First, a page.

Does IGAP intend to sign up to the Central Complaints Process?


So far, no response to this e-mail. [Edited to add: I’ve since had a further reply from IGAP. The discussion continues here.]

This shows the lack of transparency of some UKCP member organisations. I still don’t know where they publish outcomes of breaches of ethics, or what their Code of Ethics even is, for that matter. I don’t know whether they plan to sign up the Central Complaints Process. But I just can’t get over their claim that they’ve “had no further information from UKCP” regarding the case.

6 thoughts on “The Smalley Case and the Independent Group of Analytical Psychologists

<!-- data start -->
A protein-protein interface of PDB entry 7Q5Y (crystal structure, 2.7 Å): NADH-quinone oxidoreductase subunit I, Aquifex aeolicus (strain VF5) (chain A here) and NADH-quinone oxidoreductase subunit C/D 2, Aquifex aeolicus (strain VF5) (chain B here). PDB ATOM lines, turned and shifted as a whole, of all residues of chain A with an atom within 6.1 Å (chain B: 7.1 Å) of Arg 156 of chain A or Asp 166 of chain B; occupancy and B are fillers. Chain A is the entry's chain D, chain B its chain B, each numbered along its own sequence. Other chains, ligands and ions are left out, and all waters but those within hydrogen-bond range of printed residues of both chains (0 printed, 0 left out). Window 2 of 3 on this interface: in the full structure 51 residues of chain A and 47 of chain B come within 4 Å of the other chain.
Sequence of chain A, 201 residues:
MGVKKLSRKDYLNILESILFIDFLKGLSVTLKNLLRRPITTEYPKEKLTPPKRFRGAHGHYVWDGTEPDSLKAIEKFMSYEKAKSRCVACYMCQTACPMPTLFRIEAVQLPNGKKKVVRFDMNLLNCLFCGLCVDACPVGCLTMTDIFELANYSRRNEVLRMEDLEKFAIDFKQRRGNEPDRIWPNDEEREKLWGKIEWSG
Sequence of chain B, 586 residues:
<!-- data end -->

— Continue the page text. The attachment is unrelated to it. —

1. As I have said before and no doubt shall say again, the moral of this story is go to a therapist registered by the BACP rather than by a UKCP organisation that has rested on its laurels until they’ve crumbled into dust. Some practitioners get over the problem by registering with both. That’s no problem as long as the BACP is willing to vouch for them.

    To be sure, I couldn’t have said this ten or more years ago when the then BAC was a smallish group of largely Rogerian counsellors. That was before mass emigration from the UKCP took place (I recall we discussed why at length on Mental Nurse) and transformed the old BAC/newBACP.

    • Interestingly enough, I was chatting to a UKCP-registered psychotherapist a few weeks back, and she seemed to be rushing to get herself BACP registered.